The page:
- Paperback: 280 pages
- Publisher: Columbia University Press (June 15, 2007)
- Language: English
- ISBN-10: 0231133219
- ISBN-13: 978-0231133210
- Product Dimensions: 5.9 x 0.6 x 8.8 inches
- Shipping Weight: 13.6 ounces (View shipping rates and policies)
- Average Customer Review: 25 customer reviews
- Amazon Best Sellers Rank: #623,989 in Books (See Top 100 in Books)
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Dying to Kill: The Allure of Suicide Terror
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From Publishers Weekly
Starred Review. An "explanation of the unexplainable," this lucid and comprehensive study of the historical roots and contemporary motivations of suicide terror is a major study. Bloom's historical range is formidable; the first eight chapters are a marvel of historical compression, moving from the Zealots of first-century Judea to the Japanese kamikaze of WWII within a few bleak but instructive pages. Bloom stresses that suicide bombings can only thrive with the implied consent of an aggrieved population, which can be withdrawn: the Omagh bombing of 1998, for example, was a disaster for the IRA. Over and over again—from Chechnya to the West Bank—history teaches that harsh counterterror tactics become part of the cycle, or, as University of Cincinnati political scientist Bloom terms it, part of the contagion of violence. She sees hopeful signs in Turkey's recent measured and partially successful response to the Kurdistan Workers' Party, or PKK. The book also includes a fascinating chapter on suicide terror as practiced by women, especially in Chechnya and Sri Lanka, and how it is viewed, ironically, as a source of female empowerment. The last chapter is a clear-eyed consideration of the possible occurrence of suicide bombing on U.S. territory. A generous appendix contains charts and usefully annotated list of sources. (June)
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This lucid and comprehensive study of the historical roots and contemporary motivations of suicide terror is a major study. (Publishers Weekly)
Ms. Bloom...who has done extensive field research...[is] able to present a more nuanced and better informed analysis of suicide terror. (Joshua Sinai Washington Times)
[Bloom] sheds interesting light on a phenomenon often mistakenly believed to be restricted to the Middle East. (Washington Post Book World)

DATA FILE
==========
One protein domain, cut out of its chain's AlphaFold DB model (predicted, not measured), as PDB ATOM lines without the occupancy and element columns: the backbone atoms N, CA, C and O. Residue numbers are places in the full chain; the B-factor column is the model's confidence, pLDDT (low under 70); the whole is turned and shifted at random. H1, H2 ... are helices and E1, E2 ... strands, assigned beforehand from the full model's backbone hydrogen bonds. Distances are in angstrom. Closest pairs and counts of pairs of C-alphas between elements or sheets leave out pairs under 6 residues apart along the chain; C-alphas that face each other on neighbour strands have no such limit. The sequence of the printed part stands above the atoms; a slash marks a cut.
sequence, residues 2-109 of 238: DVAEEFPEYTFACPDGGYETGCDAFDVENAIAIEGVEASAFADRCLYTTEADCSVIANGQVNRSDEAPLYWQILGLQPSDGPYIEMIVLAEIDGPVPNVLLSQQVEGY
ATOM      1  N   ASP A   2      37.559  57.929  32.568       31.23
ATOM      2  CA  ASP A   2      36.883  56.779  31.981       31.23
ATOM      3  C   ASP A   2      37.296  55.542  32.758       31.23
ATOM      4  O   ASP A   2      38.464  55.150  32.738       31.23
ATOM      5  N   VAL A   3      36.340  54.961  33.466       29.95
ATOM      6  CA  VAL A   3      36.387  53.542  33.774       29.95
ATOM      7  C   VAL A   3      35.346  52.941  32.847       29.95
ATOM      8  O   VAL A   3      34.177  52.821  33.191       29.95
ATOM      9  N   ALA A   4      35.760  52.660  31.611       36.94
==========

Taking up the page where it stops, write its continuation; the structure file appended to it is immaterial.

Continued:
An insightful investigation into the internal workings of terrorist groups. (Karl Helicher ForeWord)
Pertinent for western countries... It's a great introduction for students and those wishing to know more about the complex motivations of suicide bombers. (Katherine Boothroyd Altar Magazine)
Bloom offers valuable insights into the rational calculus of terrorist groups. (Peter Pham The National Interest)
The book is both well written and very informative... In troubled times such as these the book is worth reading. (Stefan Isaksson UFO.SE)
A detailed study of suicide terror. (Ira Smolensky Salem Press)
[Bloom] makes a convincing case. (Mayer Nudell Security Management)
A welcome addition to a rapidly growing field of research. (Ignacio Sanchez-Cuenca Political Science Quarterly)
Dying to Kill leaves us with a better understanding of the effects of oppression on populations, and the rationale behind the adoption of suicide bombing as a strategy by both groups and individuals. (Aharon Horowitz Azure)
Anyone who wishes to really attempt to understand the history and motivations, Mia Bloom's tome is the way to go. (American Jewish Life)
Top customer reviews
She emphasizes that, contrary to what some people say about terrorism being irrational, this is a political tactic that can make sense under certain circumstances. Early on, she notes that (page 1):
Terrorist groups appear to use suicide bombings under two
conditions: when other terrorist or military tactics fail,
and when they are in competition with other terrorist
groups for popular or financial support.
In addition, she contends that suicide bombings can only be effective when a population is supportive of this tactic. Also, she observes that history shows that harsh punitive counterterrorist tactics actually exacerbate the situation. Ham-fisted antiterrorist actions leads to more people who are "dying to kill." A kind of contagion effect has been manifest over time. Bloom says that (page 126) "As suicide terror has proven relatively successful in the Middle East or places like Sri Lanka, there has been an upsurge in the number of regions, countries, and non-state actors that utilize it as a tactic in their nationalist struggles against (real or perceived) foreign occupations."
She concludes by noting that the United States has a potential "lose-lose" in Iraq. On the one hand, if the United States stays in Iraq over time, it will be perceived as an occupying power and be subject to greater suicide terrorist tactics against it. On the other hand, if the United States pulls out prematurely, that would embolden terrorist strikes, as the U. S. appears to be a "paper tiger." This becomes another side effect of the United States' invasion of Iraq. If she is correct, another legacy of the war may be implications for future terrorist actions against the United States.
Methodologically the book appears to be a most dissimilar case comparison in which the author shows the linkages among groups and individual motivations. Instead of presenting the groups that suicide bomb as either religious or secular, the author presents a spectum along which most groups fall.
Super interesting especially the author's discussion of women bombers and how they are motivated.
I enjoyed this book immensely. I am sure you will too.
Most recent customer reviews
aggrieved population" that enables suicide terrorism.Read more